Woman who stole bank cards also had counterfeit €10 notes

Took bank cards from unlocked cars in Tullamore and used them in Dublin, court told

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Woman who stole bank cards also had counterfeit €10 notes

Defendant sentenced but was freed after lodging appeal at Tullamore District Court

A WOMAN with 26 previous theft convictions walked free from court when she lodged an appeal against a sentence imposed after she pleaded guilty to stealing cash and property from cars, using stolen bank cards and possessing counterfeit cash.
The court was told that Leanna Hughes, 26, had gone 'off the rails' because of an incident which happened her when she was younger.
Ms Hughes, of no fixed abode but also with an address at 14 Meadow Close, Tullamore, was freed after lodging an appeal against a five-month prison sentence, including two months which were suspended.
Her guilty plea was entered after Judge Bernadette Owens refused bail, noting she had 37 previous convictions for offences committed while on bail.
Ms Hughes appeared in custody last Wednesday, May 6 and Garda Shane Jennings gave evidence of arresting, charging and cautioning her the previous evening at Tullamore garda station.
He said she made no comment when the charges, which alleged offences on various dates between April 5 and May 5 last, were put to her.
Garda Jennings said an application for bail was being opposed and he outlined the allegations against the woman and her previous convictions, including offences committed when she was on bail.
After she entered her guilty plea, Garda Jennings detailed the offences before the court, saying she had stolen a wallet containing bank cards from an unlocked car parked at Charleville View, Tullamore on April 6 last.
A card from that wallet was used on the same date to buy €26 worth of groceries at Circle K, Naas Road, Rathcoole, Co Dublin, and €23.50 worth of groceries at Applegreen, Naas Road, Dublin.
Between April 5 and 6, also at Charleville View, she stole a wallet with bank cards from a different unlocked car and it was used at Circle K, Kill, Co Kildare, to the value of €30, and at Circle K, Citywest, Dublin 24, for €53.80 worth of property.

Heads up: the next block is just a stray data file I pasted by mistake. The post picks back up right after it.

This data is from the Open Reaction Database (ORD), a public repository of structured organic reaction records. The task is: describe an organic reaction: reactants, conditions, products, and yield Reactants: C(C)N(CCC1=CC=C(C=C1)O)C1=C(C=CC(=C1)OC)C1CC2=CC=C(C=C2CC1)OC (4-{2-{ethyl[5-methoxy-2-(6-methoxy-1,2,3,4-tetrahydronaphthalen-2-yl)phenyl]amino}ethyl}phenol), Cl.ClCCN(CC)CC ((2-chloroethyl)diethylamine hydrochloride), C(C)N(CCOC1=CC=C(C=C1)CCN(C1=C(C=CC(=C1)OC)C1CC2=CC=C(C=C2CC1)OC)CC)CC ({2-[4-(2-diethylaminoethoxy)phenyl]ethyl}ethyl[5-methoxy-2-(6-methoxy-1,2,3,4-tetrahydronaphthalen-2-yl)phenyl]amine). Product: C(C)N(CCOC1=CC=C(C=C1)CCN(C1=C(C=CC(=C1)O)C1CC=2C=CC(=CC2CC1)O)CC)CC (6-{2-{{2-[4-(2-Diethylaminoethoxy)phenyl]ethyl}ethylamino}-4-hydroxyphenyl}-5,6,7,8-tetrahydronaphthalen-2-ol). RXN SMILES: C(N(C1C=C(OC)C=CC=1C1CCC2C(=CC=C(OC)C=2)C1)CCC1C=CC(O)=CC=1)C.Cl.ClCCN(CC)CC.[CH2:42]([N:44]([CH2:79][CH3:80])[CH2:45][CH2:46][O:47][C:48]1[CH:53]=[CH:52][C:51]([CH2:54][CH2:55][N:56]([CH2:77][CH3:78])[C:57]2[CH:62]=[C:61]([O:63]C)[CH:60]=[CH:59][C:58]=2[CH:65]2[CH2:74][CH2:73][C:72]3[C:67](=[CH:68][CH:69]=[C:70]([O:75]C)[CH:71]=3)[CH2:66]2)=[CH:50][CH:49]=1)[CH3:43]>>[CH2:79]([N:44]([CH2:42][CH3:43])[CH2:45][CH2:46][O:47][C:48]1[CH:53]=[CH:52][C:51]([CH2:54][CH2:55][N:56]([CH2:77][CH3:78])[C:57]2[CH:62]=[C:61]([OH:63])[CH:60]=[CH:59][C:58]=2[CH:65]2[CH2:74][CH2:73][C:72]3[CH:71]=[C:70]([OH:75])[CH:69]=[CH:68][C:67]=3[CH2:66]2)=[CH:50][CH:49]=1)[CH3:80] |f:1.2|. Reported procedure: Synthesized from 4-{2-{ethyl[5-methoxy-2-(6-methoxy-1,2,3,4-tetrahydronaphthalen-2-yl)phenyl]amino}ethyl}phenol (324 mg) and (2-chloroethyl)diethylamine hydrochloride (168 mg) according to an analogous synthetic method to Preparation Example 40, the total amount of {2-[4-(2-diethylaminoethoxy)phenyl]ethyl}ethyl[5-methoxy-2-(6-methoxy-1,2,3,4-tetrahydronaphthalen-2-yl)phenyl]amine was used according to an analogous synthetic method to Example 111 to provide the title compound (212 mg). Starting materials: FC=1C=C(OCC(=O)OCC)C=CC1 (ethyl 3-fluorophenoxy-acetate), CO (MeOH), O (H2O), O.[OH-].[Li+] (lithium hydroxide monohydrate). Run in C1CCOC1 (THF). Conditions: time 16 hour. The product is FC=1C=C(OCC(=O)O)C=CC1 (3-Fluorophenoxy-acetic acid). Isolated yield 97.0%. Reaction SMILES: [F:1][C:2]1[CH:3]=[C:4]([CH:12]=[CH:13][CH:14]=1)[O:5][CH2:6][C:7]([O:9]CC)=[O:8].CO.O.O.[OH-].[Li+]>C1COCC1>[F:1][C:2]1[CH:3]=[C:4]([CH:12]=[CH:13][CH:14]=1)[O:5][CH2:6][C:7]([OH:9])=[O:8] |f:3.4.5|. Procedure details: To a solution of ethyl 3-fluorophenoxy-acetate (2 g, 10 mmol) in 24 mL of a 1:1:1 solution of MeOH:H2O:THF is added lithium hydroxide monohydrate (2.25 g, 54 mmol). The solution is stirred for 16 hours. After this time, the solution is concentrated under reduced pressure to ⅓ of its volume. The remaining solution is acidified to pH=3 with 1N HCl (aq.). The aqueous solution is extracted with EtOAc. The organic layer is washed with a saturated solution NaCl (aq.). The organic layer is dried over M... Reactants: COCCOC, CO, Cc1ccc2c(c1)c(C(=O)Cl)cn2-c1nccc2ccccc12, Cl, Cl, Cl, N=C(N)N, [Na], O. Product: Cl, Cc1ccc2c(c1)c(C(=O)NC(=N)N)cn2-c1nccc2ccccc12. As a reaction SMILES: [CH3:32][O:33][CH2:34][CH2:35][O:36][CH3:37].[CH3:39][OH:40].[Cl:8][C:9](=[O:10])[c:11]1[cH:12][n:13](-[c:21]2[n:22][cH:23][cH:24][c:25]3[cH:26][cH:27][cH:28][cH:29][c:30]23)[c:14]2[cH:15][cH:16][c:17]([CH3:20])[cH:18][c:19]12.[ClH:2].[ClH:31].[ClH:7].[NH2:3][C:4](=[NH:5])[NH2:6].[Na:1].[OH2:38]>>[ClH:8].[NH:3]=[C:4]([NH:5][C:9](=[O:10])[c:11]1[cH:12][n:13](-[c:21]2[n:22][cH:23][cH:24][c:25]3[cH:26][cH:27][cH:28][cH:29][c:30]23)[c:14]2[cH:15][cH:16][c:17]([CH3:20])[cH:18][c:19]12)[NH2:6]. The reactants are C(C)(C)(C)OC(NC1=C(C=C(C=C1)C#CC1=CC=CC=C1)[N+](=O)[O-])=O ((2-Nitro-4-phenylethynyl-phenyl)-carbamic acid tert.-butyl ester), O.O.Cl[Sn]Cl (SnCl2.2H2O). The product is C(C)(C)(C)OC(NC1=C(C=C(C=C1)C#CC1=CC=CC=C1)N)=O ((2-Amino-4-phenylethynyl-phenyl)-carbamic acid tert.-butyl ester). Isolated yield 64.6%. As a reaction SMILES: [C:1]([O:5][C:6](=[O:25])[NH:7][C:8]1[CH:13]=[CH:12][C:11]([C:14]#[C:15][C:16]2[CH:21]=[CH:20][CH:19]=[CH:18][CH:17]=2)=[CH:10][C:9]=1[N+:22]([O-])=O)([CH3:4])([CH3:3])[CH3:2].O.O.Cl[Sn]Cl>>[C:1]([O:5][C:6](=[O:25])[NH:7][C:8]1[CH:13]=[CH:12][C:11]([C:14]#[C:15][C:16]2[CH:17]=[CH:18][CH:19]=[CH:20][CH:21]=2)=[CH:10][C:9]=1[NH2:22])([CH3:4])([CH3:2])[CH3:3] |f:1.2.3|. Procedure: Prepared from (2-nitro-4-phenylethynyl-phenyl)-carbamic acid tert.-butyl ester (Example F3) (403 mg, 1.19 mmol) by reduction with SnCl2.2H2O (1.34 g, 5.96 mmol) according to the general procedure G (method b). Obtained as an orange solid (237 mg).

Other thefts committed by the woman were €20 in coins from a car at Knockowen Road in Tullamore on April 7; two pairs of sunglasses worth €200 and €50 from a car at Droim Liath, Tullamore, plus another €20 worth of coins, on April 4; and a teeshirt worth €30.99 from Lidl, Church Road in the town on April 5.
The final theft charge related to air buds worth €50 and sunglasses valued at €20 which were stolen from an unlocked vehicle at Sheena, Charleville Road, Tullamore on May 2.
Garda Jennings said 17 counterfeit €10 notes in the possession of the woman were found in a search of 14 Meadow Close on May 5 last.
The woman had a total of 76 previous convictions, including 26 for theft. Her most recent conviction dated from September last year at the Criminal Courts of Justice when she was sentenced to six months for burglary.
Her most recent conviction for theft dated from July, 2018, Garda Jennings added, and there was also a three-year sentence for robbery dating from March, 2017, and a separate three-year sentence imposed in July, 2017. Part of one of those sentences was suspended for 18 months.
Previous convictions dated back to 2013, in 2014 she was convicted of taking a motor vehicle and in 2018 she was convicted of assault causing harm.
Ms Hughes had been granted legal aid and her solicitor, Patrick Martin, said she had been in prison from 2017 until January this year and spent a period residing with her father until she was told he was no longer going to accommodate her.  She now had an address in Arden View.
He said she was  receiving counselling in relation to what had happened her when she was younger and she also had addressed that issue in prison.
Mr Martin said she apologised to all the people who were at a loss because of her thefts but unfortunately she did not have any compensation for them.
He stressed that the cars from which she had stolen the items were not locked.
Mr Martin  hoped she would now be given the chance to rehabilitate herself and it appeared she was now relatively clear of drugs which had been a problem for her.
Ruling on the matter, Judge Owens took into account the guilty plea, Garda Jennings' observation that there were no aggravating factors in the thefts, and Mr Martin's indication that she had been trying to get some assistance for herself.
She imposed a sentence of five months on four of the charges and suspended the final two months on Ms Hughes' own bond of €250, saying she would be subject to the supervision of the probation service during the suspension period of 12 months.  All the other charges taken into consideration.
Judge Owens then fixed recognisances for an appeal and when those recognisances were taken up by Ms Hughes she was released.